In a press release published today, State Superintendent Chris Reykdal announced that state assessment data from the spring of 2022 will soon be available. This data shows that 70% of Washington students were proficient or made progress in meeting grade-level expectations in the content areas of English language arts and mathematics, indicating meaningful learning recovery since the height of the COVID-19 pandemic.
State assessments can be stressful for students and the results can be confusing for families. Below, the Office of Superintendent of Public Instruction (OSPI) will explain the development and use of the assessments and the meanings of the scores on them.
About state assessments
State and federal law both require public schools to administer state-level assessments of students each year. The tests are one of many indicators of student learning and growth, and are intended to measure student performance relative to grade-level learning goals. On a broad scale, test scores can influence investments and policy priorities to support student learning.
There are a few different state tests that assess learning in different content areas. The assessment data released today comes from the Smarter Balanced Assessment (SBA), the Washington Access to Instruction and Measurement (WA-AIM), and Washington Comprehensive Assessment of Science (WCAS).
The SBA focuses on the content areas of English language arts (ELA) and mathematics and is administered to students in grades 3–8 and 10. The WA-AIM is administered in grades 3–10 to students with significant cognitive disabilities, and also focuses on ELA and mathematics. The WCAS focuses on science and is administered to students in grades 5, 8, and 11.
There is no time limit on any state test, and all can be taken with or without accessibility features that include translation into languages other than English.
How scoring works
As required by state and federal law, every Washington student receives an individual score report for both the SBA and WCAS. Score reports contain two measurements: a scaled score and an achievement level.
The scaled score represents the student’s overall numerical score. Like any other grade on a test, the scaled score is a point-in-time measurement of a student’s achievement.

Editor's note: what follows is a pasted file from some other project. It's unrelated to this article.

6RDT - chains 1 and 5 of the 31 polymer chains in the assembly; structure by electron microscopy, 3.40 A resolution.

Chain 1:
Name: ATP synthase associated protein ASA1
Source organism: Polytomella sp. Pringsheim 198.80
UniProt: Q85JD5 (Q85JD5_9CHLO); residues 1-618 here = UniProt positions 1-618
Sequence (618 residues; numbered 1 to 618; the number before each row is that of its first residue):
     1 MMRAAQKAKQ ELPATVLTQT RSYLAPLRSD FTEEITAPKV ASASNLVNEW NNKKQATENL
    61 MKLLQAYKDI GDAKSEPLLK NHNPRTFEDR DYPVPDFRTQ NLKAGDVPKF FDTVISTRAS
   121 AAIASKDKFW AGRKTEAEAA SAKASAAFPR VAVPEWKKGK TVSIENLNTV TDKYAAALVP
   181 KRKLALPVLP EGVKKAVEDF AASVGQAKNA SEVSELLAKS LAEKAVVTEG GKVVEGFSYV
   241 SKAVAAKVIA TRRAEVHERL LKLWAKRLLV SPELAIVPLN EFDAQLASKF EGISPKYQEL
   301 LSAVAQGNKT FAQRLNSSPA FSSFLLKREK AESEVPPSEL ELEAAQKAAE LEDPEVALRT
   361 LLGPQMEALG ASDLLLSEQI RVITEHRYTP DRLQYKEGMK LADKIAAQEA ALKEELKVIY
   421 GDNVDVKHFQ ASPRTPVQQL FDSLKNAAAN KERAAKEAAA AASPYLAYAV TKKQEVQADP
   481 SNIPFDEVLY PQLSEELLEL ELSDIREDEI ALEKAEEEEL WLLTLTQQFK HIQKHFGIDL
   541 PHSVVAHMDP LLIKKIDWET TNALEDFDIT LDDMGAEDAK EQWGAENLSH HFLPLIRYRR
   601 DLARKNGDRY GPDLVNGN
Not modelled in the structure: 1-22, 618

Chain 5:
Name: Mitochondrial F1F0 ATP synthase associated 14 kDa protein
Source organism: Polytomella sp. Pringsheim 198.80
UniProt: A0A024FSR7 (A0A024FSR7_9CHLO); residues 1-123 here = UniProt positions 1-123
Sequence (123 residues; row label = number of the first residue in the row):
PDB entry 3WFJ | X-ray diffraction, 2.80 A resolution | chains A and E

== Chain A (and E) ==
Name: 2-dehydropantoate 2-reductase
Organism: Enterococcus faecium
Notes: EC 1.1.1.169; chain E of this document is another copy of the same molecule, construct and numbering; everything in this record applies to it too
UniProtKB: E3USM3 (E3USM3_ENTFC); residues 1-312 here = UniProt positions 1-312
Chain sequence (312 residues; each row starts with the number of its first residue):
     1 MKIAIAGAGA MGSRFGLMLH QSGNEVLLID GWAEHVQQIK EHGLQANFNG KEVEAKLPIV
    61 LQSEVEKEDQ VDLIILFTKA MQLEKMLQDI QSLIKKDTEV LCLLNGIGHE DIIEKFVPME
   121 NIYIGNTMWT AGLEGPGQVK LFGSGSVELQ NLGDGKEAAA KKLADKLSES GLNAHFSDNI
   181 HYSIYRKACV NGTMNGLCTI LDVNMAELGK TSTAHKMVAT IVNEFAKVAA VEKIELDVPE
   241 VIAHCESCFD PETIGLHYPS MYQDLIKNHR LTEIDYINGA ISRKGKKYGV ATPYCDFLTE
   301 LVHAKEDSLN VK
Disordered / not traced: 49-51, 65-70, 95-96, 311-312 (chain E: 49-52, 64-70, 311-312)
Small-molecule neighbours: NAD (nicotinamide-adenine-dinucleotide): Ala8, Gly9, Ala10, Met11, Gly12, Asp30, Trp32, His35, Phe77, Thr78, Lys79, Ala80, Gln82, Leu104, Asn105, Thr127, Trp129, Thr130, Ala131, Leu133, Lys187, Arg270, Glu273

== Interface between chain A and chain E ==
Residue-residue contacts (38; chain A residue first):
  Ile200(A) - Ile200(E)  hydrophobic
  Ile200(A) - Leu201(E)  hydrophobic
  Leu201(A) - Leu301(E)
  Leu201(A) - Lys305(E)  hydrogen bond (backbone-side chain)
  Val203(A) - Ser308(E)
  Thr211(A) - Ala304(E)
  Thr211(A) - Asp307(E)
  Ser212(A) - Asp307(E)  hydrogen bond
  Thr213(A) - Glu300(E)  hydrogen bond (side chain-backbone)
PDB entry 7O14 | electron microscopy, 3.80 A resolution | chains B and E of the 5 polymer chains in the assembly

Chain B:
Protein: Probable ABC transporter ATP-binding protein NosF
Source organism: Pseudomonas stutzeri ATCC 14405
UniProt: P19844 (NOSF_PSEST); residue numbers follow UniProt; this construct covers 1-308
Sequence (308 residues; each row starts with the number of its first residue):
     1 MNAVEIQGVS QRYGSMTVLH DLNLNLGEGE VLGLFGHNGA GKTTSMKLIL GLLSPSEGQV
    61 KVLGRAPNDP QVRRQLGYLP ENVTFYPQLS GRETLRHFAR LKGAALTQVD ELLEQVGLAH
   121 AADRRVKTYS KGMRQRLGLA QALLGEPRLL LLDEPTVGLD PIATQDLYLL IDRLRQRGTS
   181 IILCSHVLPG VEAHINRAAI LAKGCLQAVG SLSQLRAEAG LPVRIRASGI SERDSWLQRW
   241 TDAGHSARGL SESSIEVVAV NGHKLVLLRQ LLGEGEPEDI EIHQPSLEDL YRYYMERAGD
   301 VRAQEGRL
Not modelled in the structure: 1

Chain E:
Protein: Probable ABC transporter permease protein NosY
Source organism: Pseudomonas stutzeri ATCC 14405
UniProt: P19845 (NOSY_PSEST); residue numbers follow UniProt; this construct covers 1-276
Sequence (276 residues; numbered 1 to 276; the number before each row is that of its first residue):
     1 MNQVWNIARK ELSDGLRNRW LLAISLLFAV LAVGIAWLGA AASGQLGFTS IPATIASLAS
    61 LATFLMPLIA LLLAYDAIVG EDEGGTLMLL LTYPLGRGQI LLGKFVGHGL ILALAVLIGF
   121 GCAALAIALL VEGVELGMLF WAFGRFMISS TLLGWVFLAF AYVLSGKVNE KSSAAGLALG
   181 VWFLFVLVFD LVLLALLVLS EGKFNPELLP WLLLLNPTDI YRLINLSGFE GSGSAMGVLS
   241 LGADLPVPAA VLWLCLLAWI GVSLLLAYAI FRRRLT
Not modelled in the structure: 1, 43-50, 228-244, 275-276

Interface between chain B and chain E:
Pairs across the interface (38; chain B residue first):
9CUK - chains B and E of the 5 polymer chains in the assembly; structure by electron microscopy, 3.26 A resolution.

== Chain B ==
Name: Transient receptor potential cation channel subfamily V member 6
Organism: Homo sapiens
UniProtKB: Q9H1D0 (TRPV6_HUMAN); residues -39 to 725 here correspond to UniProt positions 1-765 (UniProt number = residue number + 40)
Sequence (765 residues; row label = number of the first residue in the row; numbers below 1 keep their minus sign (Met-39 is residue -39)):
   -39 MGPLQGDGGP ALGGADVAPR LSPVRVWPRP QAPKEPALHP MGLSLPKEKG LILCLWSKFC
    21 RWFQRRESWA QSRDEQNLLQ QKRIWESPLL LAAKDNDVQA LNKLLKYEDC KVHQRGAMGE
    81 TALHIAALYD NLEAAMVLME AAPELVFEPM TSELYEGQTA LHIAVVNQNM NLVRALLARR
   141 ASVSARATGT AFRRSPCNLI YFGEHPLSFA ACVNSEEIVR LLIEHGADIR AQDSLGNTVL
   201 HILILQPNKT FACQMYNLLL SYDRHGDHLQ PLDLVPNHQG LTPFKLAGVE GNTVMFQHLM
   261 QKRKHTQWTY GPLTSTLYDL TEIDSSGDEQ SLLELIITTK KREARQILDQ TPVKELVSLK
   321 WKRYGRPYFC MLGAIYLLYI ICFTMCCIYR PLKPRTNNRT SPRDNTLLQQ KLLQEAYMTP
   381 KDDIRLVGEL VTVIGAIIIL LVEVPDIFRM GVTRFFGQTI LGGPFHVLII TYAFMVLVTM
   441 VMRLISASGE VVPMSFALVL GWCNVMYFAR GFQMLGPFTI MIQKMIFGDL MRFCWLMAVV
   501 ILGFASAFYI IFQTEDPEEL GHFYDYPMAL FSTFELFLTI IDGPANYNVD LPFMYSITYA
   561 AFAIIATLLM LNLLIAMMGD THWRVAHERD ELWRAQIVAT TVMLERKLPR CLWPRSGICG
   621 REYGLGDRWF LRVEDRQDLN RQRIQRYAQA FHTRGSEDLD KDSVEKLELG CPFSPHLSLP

The achievement level is based on the scaled score; each level contains a range of scaled scores. The achievement levels are:
- Level 1: Does not meet state expectations
- Level 2: Nearly meets state expectations
- Level 3: Meets state expectations
- Level 4: Exceeds state expectations
Overall, levels 3 and 4 indicate proficiency in relation to being on track for college-level learning without needing remedial classes, while levels 1 and 2 indicate that knowledge and skills are still developing.
What the scores mean
What is most important for students and families to understand about test scores is that they are just one measurement of achievement, captured during one moment in the school year. While state assessments are important, the tests and their resulting scores should be treated as any other classroom test.
Additionally, state test scores are intended to function more as a broad picture of how well statewide student populations are meeting grade-level learning goals. Test scores should not be used as the only statement about a student’s achievement, just as any other classroom test score would not determine a student’s success in any subject.
Finally, state assessments are designed to test students only on academics, not career readiness, and the scores are not the only predictor of a student’s future academic success.
For a more complete understanding of a student’s knowledge and skills, students and their families should look at multiple measures of achievement throughout the school year, including attendance, engagement and participation in class, grades on homework and assignments, and feedback from teachers.
The data from state assessments conducted in the spring of 2022 should be considered in the bigger context. The effects of the pandemic persisted, as students were enduring mental health and well-being concerns, absences were higher during the 2021–22 school year than in previous years, and many school districts were facing staffing challenges.
Also, the spring of 2022 marked the return to routine testing for the first time since the spring of 2019; this means that students may have felt out of practice, and this may have been younger students’ first experience with state assessments.
With that in mind, the data from state assessments conducted in spring 2022 is promising. Across almost all grades and subjects, the spring 2022 test results show improvement, as compared with results from fall 2021. Washington’s schools and school districts are propelling this progress by continuing to invest in students’ health and well-being, learning recovery, and engagement and reengagement in school.
- Tools for interpreting test scores: Starting Smarter
- Information specifically about the SBA: Smarter Balanced
- Resources about assessments and learning standards: Ready WA
- Information about how the state is using emergency relief funds to support students, families, and educators: Emergency Relief Funding Priorities
This story was written by Chelsea Embree, Communications Strategist at OSPI. You can contact the Communications Team at email@example.com.